Our algorithm is about estimating the true statistic values from a data set. The data set is a table in relational database, we are going to estimate the statistic value for filtered records, like
SUM("Sales") WHERE city="New York". We do this because the table is too large to calculate the true answer.
We use relative error for accuracy measurement at first, but we soon noticed that for small values, the error usually exceeds 100% and raises the average error. For example, if the true answer is 3, and my algorithm gives 9, it is a 200% error and will result in a very high average error, even if the other queries are answered properly. So I'm wondering if using relative error is not proper here, because if my algorithm always estimate a very small value, there will be unlikely for my algorithm to give an average error over 100%. It is unfair if my algorithm overestimates the true value.
Please note that I'm not trying to develop an algorithm to do the estimation, but I'm finding a fair measurement to evaluate the accuracy for different estimation algorithms. For example, we can estimate the sum by 1) Sampling from the original data set and estimate the sum with CLT, or 2) Draw a histogram offline and give an approximate answer for specific queries online according to the histogram. My question here is that under the traditional definition of relative error, the algorithm that always give small values tend to benefit more, so I'm looking for another measurement which is fairer.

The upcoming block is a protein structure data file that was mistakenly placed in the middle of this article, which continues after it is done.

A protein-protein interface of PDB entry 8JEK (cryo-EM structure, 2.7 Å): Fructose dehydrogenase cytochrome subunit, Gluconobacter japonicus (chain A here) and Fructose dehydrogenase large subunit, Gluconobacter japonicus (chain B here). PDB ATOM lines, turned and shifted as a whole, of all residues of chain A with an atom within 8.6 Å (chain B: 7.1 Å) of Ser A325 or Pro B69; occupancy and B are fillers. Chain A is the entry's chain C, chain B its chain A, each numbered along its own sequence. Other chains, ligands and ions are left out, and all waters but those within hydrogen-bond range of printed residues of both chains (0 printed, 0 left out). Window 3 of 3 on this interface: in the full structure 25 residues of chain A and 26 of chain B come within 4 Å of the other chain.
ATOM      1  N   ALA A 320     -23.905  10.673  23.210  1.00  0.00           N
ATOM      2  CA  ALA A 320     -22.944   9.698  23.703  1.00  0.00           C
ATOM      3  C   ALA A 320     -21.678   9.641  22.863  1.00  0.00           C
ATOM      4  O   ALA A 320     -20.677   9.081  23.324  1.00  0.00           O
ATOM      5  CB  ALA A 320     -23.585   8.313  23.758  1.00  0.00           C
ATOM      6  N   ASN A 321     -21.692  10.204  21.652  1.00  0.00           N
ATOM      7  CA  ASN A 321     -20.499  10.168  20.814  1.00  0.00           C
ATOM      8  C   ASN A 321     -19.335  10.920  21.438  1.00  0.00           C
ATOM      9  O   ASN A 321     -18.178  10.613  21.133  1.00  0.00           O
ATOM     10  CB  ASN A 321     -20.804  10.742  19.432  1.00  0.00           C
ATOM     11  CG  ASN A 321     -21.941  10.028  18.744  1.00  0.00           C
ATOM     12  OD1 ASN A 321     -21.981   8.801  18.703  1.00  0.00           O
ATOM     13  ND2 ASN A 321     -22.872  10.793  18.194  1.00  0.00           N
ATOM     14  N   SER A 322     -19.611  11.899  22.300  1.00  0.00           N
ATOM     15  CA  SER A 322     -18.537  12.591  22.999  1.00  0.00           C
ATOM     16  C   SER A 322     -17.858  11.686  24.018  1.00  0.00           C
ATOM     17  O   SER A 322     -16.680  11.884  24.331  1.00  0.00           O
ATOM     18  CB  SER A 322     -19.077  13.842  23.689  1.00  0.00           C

I use the following formula in the past, but I'm wondering if it has any theories behind it:
So is there any better measurement to measure the error for an estimation algorithm?